There are a couple of things potential buyers should be aware of. One snag, not really a problem per se but rather a configuration issue, is the Alt-Space problem. As default-programmed, one button on the Stick-It generates the ALT key - another generates the SPACE key. In Windows, in a DOS prompt, ALT-Space brings up the taskbar and GUI, interupting whatever you may be doing. This, of course, caused havoc in gameplay when I hit both keys at once. This is not unique to Stick-It, and is not a problem, as within the properties for any DOS prompt or DOS based game, you can tell it not to respond to the Windows key-combinations such as the ALT-Space.
While programming was easy and worked great, I had some problems getting MAME to recognize a 3-keystroke sequence I programmed to one button. Putting a pause in between the keystrokes helped, but it didn't work as I'd hoped. The fault for that appears to lie in MAME, and not the Stick-It however. Using my testing utilities, it was obvious the 3-key sequence was being sent by Stick-It properly. I did not spend a lot of time playing with or troubleshooting this feature. If this is important to you, you should investigate the capabilities of your software to handle rapidly generated keystrokes.
The Stick-It does have some ghosting issues. Two caveats should be mentioned first:The ghosting/keymasking problems appear to be physically related, not logically. In other words, it did not matter what keystroke a button was programmed to, the same physical combination of button/joystick presses produced the same physical ghost key. The actual phantom keystroke generated depended on the programming of the button that was being ghosted. There was no evidence of ghosting or key masking during game play. I only discovered ghosting and key masking issues when I loaded a test utility (ghostkey) and went looking for them. Ghosting is not necessarily a problem, as can be concluded by the fact that it did not cause me problems during game play. Ghosting is only a problem if the phantom keypress generated interferes with gameplay. In all the games I played, including two-player Joust, ghosting/masking never reared it's ugly head. Your milage may vary.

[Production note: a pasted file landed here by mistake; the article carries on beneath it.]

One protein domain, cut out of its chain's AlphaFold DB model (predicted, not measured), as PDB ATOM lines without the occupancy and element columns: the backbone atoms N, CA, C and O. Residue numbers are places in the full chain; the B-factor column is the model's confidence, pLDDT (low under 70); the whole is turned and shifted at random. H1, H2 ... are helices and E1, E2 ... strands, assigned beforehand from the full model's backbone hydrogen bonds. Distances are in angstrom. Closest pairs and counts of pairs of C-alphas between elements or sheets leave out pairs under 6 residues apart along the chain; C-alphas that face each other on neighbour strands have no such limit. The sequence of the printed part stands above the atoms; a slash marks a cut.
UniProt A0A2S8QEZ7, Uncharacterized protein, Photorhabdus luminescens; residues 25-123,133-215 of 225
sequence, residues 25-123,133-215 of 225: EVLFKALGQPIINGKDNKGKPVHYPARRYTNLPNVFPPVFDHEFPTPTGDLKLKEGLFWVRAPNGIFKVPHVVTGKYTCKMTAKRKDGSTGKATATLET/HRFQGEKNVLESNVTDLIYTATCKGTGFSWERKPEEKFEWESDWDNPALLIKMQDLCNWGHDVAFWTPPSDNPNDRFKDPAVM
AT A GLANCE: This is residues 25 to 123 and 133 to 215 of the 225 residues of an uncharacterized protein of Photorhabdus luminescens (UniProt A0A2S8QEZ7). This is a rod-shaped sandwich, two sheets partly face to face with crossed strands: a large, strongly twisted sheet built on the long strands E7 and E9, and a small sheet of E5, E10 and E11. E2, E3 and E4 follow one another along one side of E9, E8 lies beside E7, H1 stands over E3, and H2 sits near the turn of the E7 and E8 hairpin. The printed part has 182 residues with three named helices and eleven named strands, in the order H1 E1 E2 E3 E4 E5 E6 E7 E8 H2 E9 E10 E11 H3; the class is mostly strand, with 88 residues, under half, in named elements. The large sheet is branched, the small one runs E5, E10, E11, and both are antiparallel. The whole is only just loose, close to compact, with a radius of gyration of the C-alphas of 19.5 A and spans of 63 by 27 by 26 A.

Example: buttons A,S sit above W,E. Pressing W,E and S produced the A keystroke as well. If I reprogrammed the A to a Q, then Q was the ghosted keystroke.
I was also able to generate keymasking. If I pressed the upper and lower leftmost buttons on player one, then the bottom-middle button of player one, I was unable to get the upper middle button of player one to register.
It should be noted again that the ghosting affect wasn't noticed at all in the games I tested in, and Stick-It indicated that so far they have not received any complaints.
For those of you who listened to MonroeWorld's Retro-Radio review, I can report that the electronics glitch they had with the prototype model did not surface at all in my play-testing -- before it was sent to me, new electronics were fitted inside and the problem resolved.
Game play was fun with the Stick-It and programming was flexible and a breeze. Anyone getting their hands on one will be glad they did.
Head-to-head, the Stick-It is a somewhat less polished product than the comparable HotRod model, but is $50 cheaper and programmable where the HotRod is not. Bear in mind however that the additional $50 for the HotRod buys you copies and legal licenses for several CapCom games.
Overall, the Stick-It is a definite winner. As I'm lucky enough to get to keep the controller I reviewed, one of the first things I'll do is to replace the joysticks with Happ Super joysticks (remember anyone buying a Stick-It will get those automatically). Other than that, Stick-It will end up getting a lot of game play in my household :)